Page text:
Teachers’ Unions I: Preliminaries

Embed from Getty Images Discussions of the woes of public education inevitably turn to the subject of teachers’ unions. Some claim they are detrimental to public education, while others claim they
Philosophy News image
Embed from Getty Images Discussions of the woes of public education inevitably turn to the subject of teachers’ unions. Some claim they are detrimental to public education, while others claim they are neutral or even beneficial. This is certainly a controversy worth addressing. Before proceeding with the discussion, I am obligated to disclose that I am a union member. As such, my arguments should be read with proper scrutiny for the influence of unconscious biases on my part. While it might be suspected that I am blindly pro-union, I will endeavor to give an objective assessment of the arguments for and against teachers’ unions. In return, I ask the same of readers. Objectively assessing teachers’ unions is certainly a daunting task. One reason for this is that the matter has become politically charged.  For many conservatives, it is an article of faith that the main villains of education are the teachers’ unions. Since American politics is so bipolar, it is hardly surprising that. . .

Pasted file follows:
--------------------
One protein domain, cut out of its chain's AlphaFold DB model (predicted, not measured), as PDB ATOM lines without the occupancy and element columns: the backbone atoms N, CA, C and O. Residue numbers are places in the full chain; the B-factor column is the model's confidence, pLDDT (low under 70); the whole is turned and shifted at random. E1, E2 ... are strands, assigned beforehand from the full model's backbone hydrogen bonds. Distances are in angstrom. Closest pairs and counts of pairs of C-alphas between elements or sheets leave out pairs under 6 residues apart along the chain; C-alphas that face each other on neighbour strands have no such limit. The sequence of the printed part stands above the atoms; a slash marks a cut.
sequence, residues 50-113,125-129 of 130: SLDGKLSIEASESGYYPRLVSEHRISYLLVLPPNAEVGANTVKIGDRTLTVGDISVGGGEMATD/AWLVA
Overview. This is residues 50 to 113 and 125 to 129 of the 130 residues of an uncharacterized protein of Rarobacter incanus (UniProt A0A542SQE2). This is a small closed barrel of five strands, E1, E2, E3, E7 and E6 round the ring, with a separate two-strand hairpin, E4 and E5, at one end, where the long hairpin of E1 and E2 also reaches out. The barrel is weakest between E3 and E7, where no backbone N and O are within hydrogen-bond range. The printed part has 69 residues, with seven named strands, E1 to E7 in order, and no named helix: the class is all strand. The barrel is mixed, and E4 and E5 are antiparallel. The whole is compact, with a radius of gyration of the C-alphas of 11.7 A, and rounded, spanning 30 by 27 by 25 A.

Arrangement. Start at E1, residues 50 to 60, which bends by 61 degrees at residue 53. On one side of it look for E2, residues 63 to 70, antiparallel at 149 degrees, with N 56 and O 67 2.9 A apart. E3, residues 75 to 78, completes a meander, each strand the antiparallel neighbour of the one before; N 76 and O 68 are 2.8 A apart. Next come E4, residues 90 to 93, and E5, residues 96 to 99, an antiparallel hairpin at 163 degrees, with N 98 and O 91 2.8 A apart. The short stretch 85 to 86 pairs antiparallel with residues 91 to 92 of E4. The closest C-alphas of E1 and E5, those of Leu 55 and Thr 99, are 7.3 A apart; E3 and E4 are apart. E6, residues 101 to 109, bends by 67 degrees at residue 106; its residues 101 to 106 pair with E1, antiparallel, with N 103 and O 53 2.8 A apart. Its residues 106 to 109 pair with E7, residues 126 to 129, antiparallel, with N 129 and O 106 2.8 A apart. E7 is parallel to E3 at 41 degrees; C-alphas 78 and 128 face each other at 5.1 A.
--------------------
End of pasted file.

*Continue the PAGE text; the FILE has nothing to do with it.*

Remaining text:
Continue reading . . .

News source: Talking Philosophy

blog comments powered by Disqus